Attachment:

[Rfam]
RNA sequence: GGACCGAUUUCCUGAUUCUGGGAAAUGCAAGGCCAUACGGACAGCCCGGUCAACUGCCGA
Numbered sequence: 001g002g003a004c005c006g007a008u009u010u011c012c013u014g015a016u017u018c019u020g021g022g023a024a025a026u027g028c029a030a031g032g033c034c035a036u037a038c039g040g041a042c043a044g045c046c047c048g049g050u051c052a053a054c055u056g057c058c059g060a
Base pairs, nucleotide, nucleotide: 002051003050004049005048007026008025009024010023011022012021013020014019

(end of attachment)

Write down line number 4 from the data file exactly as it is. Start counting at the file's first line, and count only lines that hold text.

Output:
Base pairs, nucleotide, nucleotide: 002051003050004049005048007026008025009024010023011022012021013020014019